Keep up with the latest developments and legal issues in the telecommunications and emerging technology sectors, with exclusive access to a comprehensive collection of telecommunications law news,...
May 26 — A woman's workplace e-mail unlawful access claim may proceed despite her complaint failing to identify how the e-mails were electronically stored, a federal court held May 25 ( Owen v. Cigna, N.D. Ill., No. 1:15-cv-09880, dismissed in part 5/25/16 ).
Judge John Z. Lee of the U.S. District Court for the Northern District of Illinois ruled that the plaintiff need not specify at the pleading stage whether the e-mails were stored as backup protection.
The court takes a lenient stance on the “electronic storage” requirement under the Stored Communication Act, permitting plaintiffs to make general allegations before the lawsuit's discovery stage that their e-mails were stored on a server.
The Stored Communication Act, 18 U.S.C. 2701(a), provides a civil action for the unauthorized access to e-mails while they are in electronic storage. The statute defines “electronic storage” as the temporary storage of a communication incidental to transmission or storage of such communication for backup protection purposes.
Plaintiff Lois Owen alleged that her employer Paul Cigna accessed her private e-mail account through her work computer after leaving her job at Professional Consultants Inc. Cigna moved to dismiss the claim.
The court rejected Cigna's argument that the SCA claim fails because Owen didn't allege she was storing “backup” copies of her e-mails.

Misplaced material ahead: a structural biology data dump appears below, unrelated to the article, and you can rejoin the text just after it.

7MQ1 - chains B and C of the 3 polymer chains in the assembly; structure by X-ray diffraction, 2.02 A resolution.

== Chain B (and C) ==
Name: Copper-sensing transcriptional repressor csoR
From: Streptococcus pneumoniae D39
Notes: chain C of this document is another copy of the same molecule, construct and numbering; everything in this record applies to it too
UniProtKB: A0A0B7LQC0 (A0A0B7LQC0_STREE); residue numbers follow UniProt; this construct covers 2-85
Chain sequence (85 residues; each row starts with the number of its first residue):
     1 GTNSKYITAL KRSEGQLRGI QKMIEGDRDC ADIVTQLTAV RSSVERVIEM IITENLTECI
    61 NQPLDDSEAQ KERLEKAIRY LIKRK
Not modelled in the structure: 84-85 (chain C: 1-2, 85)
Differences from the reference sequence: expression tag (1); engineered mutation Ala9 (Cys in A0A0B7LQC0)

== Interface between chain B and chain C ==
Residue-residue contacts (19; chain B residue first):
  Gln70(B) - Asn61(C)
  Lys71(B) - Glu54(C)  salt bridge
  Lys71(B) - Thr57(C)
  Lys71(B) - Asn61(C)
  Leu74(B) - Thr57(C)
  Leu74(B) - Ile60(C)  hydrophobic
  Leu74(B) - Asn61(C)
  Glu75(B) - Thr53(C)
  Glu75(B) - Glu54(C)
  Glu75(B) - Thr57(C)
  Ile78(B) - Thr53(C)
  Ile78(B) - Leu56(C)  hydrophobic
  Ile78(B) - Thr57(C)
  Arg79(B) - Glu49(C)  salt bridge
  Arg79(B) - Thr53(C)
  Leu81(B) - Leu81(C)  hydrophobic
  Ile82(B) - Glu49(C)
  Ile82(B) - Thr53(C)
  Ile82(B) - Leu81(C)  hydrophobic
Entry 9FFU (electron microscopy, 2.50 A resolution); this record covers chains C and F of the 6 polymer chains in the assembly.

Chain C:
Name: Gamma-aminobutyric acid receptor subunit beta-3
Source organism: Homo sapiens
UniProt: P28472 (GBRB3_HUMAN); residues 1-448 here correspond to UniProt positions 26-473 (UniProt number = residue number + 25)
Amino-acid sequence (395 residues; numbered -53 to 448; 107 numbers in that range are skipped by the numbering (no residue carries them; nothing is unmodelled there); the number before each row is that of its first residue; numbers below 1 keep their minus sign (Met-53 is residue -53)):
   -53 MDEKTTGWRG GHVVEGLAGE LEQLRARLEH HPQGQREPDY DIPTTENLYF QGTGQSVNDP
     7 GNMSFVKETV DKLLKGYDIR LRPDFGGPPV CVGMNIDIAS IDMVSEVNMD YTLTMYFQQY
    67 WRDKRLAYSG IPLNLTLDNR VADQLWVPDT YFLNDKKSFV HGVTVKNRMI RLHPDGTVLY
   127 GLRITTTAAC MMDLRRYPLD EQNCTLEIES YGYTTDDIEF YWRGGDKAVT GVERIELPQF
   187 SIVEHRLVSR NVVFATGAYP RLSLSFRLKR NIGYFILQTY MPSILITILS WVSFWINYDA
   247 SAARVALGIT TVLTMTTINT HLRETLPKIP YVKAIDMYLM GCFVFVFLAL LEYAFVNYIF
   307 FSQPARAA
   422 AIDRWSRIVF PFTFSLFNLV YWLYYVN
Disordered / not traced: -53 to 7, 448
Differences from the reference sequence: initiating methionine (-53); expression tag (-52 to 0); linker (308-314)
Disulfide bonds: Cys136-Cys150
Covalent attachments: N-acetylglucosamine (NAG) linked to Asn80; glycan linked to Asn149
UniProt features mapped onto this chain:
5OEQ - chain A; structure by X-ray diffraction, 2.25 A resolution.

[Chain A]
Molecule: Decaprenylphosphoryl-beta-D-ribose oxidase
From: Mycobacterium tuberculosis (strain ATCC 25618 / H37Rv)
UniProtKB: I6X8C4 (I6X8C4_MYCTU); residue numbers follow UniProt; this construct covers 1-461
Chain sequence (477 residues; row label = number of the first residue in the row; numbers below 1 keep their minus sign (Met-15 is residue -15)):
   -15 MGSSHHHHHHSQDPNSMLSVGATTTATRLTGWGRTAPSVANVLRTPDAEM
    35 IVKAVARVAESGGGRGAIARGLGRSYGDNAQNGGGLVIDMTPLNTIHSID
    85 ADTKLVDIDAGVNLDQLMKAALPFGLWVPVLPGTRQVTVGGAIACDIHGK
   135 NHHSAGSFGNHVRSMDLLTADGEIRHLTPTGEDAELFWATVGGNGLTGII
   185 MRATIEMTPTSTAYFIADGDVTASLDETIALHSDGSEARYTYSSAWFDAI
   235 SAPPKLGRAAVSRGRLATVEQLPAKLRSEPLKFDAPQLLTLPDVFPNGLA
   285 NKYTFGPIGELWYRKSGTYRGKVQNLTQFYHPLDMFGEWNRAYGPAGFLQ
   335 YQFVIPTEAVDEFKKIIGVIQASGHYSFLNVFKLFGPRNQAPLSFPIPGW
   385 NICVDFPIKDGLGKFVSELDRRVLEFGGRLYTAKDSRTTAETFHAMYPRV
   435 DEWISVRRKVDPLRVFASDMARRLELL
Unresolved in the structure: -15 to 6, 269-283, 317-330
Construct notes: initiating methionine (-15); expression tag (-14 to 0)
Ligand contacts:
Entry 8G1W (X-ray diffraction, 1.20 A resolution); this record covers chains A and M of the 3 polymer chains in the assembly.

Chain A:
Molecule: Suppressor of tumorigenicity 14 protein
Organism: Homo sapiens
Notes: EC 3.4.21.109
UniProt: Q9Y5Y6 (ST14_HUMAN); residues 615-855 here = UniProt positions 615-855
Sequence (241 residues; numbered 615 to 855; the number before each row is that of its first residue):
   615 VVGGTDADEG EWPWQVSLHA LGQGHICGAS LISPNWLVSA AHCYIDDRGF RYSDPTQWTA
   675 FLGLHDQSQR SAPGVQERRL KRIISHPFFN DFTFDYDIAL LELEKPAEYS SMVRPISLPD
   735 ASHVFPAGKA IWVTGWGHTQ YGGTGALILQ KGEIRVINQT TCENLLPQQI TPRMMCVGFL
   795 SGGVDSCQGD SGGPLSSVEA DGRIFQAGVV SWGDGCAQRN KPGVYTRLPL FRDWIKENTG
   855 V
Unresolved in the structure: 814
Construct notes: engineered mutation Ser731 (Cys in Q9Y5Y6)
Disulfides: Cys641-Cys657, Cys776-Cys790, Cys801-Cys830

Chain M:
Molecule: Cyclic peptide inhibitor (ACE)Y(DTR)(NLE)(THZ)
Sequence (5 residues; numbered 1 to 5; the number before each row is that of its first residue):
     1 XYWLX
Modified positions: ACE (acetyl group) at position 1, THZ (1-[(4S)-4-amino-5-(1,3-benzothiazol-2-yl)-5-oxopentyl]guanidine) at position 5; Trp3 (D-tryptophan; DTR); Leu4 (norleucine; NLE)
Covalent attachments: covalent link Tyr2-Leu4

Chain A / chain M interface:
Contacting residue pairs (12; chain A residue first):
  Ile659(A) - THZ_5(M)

The court cited Theofel v. Farey-Jones, 359 F.3d 1066 (9th Cir. 2004), in which the U.S. Court of Appeals for the Ninth Circuit held that copies of opened e-mails remaining on an e-mail server, even after being delivered to their intended recipients, are stored for backup protection purposes within the meaning of the SCA (9 ECLR 190, 2/25/04).
But Theofel didn't hold that to state an SCA claim a plaintiff must allege that a message was being stored for backup purposes, the district court said.
The court also looked to Pascal Pour Elle Ltd. v. Jin, 75 F. Supp. 3d 782 (N.D. Ill. 2014), which held that a hair salon company adequately pled that the data at issue was in electronic storage despite not alleging that it was stored temporarily or as a backup (20 ECLR 10, 1/7/15). A short and plain statement of the claim is all that is required at the pleading stage, not an allegation of the specific category of storage the data at issue was in when accessed, the Pascal court said.
In the instant case, Owen's allegations that Cigna accessed private e-mails stored on a server at att.net were sufficient to state an SCA claim, the Owen court said.
The court also rejected Cigna's argument that even if he did access the e-mails while they were in electronic storage, he was authorized to do so and thus can't be held liable under the SCA. Cigna was authorized to access Owen's work computer after termination, but he may not have been authorized to access her e-mail account, the court said.
The Law Office of Kelli Dudley represented Owen. Robbins Salomon & Patt Ltd. represented Cigna.
To contact the reporter on this story: Alexis Kramer in Washington at email@example.com
To contact the editor responsible for this story: Donald G. Aplin at firstname.lastname@example.org
Notify me when updates are available (No standing order will be created).
Put me on standing order
Notify me when new releases are available (no standing order will be created)